A power mitre saw, also known as a chop saw or drop saw, is a power tool used to make a quick, accurate crosscut in a workpiece at a variety of angles. Common uses include framing operations and the cutting of molding.
The mitre saw makes cuts by pulling a spinning circular saw blade down onto a workpiece in a short, controlled motion. The workpiece is held against a fence, which provides a precise cutting angle between the blade and the longest workpiece edge. In standard position, this angle is fixed at 90°.
A primary distinguishing feature of the mitre saw is the mitre index that allows the angle of the blade to be changed relative to the fence. Precise one-degree incremental changes to the mitre index can be made, and "stops" allow the mitre index to be quickly set to common angles (such as 15°, 22.5°, 30°, and 45°).
Our saw is a sliding compound mitre, which as well as having a rotating vertical pivot allowing the cutter head & blade to be tilted (or bevelled) sideways in addition to the horizontally rotating table (which allows vertical & horizontal angled cuts as well as cuts angled in both planes) it also has a horizontal sliding arms for the cutter head allowing cuts on much wider boards.
The saw has a RAGE3 255mm Multipurpose Sliding Mitre Saw blade. This blade enables Steel, Aluminium and Wood (even wood with nails, though try to avoid this) to be cut with this single blade.
- Robert Copcutt
- Mat Greenwood
- Hidde-Jan Lemstra
The Health and Safety Executive has a risk assessment for mitre saws here: http://www.hse.gov.uk/pubns/wis36.pdf
Makespace-specific Health and Safety
- Power supply to be disconnected when changing Blades.
- Wait for the blade to stop moving before removing the material or attempting any adjustments.
Slips, Trips and Falls
- Waste material/offcuts to be kept clear of work area.
- Equipment will be checked for defects before each use to minimise the risk of possible electrical faults or fire.
- If cutting steel the chips come off red hot. Make sure they cannot contact wood dust.
- Carbon Dioxide extinguisher to be available for any fires.
- The equipment will be checked before each use to ensure that there are no defects in the casing or cutting head.
- Goggles are essential because the blade throws chips in all directions. The operator must also make sure other people nearby are wearing eye protection, or stay well clear. Ear protection and a mask are recommended. Do not wear gloves because there is a risk of loose threads pulling your hand into the blade.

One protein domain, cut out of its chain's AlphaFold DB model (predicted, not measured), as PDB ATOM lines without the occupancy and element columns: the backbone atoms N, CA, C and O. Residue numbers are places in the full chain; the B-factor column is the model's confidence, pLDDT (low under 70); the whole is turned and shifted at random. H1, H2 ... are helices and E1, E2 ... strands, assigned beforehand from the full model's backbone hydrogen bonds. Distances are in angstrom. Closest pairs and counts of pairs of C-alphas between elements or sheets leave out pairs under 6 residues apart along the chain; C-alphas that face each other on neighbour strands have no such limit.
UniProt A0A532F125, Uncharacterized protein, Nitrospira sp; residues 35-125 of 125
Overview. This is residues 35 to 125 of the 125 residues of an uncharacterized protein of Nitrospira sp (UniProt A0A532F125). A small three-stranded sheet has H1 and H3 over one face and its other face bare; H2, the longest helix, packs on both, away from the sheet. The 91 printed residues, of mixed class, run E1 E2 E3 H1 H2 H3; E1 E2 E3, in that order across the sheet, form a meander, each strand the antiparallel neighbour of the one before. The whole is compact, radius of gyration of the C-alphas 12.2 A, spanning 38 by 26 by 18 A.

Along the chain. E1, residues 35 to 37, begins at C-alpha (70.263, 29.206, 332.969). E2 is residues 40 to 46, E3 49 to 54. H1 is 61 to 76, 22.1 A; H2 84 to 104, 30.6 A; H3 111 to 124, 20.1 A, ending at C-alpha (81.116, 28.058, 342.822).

Repetitive Action/Physical Fatigue
- Fatigue contributes to most accidents so be sure to rest before it becomes a problem.
To get trained on the mitre saw and be added to the qualified user list, you will need to arrange for a training session with one of the mitre saw owners.
If you would like to arrange training, please see:
For detailed instructions see the manual or the saw Rage 3DB Manual
- Firstly, measure the angle of the cut that needs to be made for the job you are undertaking. Make sure it is completely accurate, as angles can be difficult to get perfect, and mistakes will be noticeable.
- Safety is important as the saw is a dangerous piece of machinery if not used correctly. Safety goggles are a minimum. It is also recommended that you wear ear defenders.
- It is best to practise on a piece of scrap wood before you attempt the proper cut, to check the angles are correct and also to get used to using a mitre saw. Start by rotating the saw table to the position that you think is correct for the cut. There is a measuring function on the saw so you can select an angle.
- Mark the same angle on a piece of scrap wood. Position the wood onto the cutting table up against the guide and without turning the machine on, lower the blade onto the wood.
- If the blade is perfectly in line with the mark on the timber, then you are able to cut, however, you may need to make adjustments to the saw table in order to correct the alignment.
- There is an attachment for a vacuum cleaner. It is worth using.
- When ready to cut, ensure the safety guards are in place and that the saw table is locked in position. Turn the saw on and allow it to reach full speed before carefully bringing the saw down on the practice timber. Once this has worked, you can attempt to cut the good piece.
Maximum Cutting Capacity
|Mitre(Degrees)||Bevel (Degrees)||Max Width Of Cut||Max Depth Of Cut|
|0||0||320mm (12-1/2”)||80mm (3-1/6”)|
|45L / 45R||45||225mm (7-4/5”)||40mm (1-7/12”)|
|45L / 45R||0||225mm (7-4/5”)||80mm (3-1/6”)|
|0||45||320mm (12-1/2”)||40mm (1-7/12”)|
Designed to cut
|Mild Steel Plate||Max Thickness 6mm (1/4”)|
|Mild Steel Box Section||Max Wall Thickness 3mm (1/8”)|
|Wood||Max Section 80mm x 320mm (3-1/6” x 12-1/2”)|
Tips & Tricks
- Always test run the cut without power to ensure there are no problems and your hands are clear of the blade.
- Be aware of the location of any power cords when operating the saw, keeping them out of the path of the cut at all times.
- Be aware of where cut off pieces of lumber will fall, to avoid injuries; if possible clamp or support the offcuts.
- Be especially careful of the placement of your hands when cutting at an angle. if possible clamp the workpiece so you hands are well clear of the machine when cutting.
- A circular saw blade will almost always kick straight back. Watch your body position. Keep slightly to the side, and never keep a hand behind the blade.
Every month inspect for damage and general wear and tear and asses state of stock blades and replace as needed.
Every six months the carbon motor brushes should be inspected for wear, and replaced as necessary.
Replacement blades Rage 255mm TCT Blade £30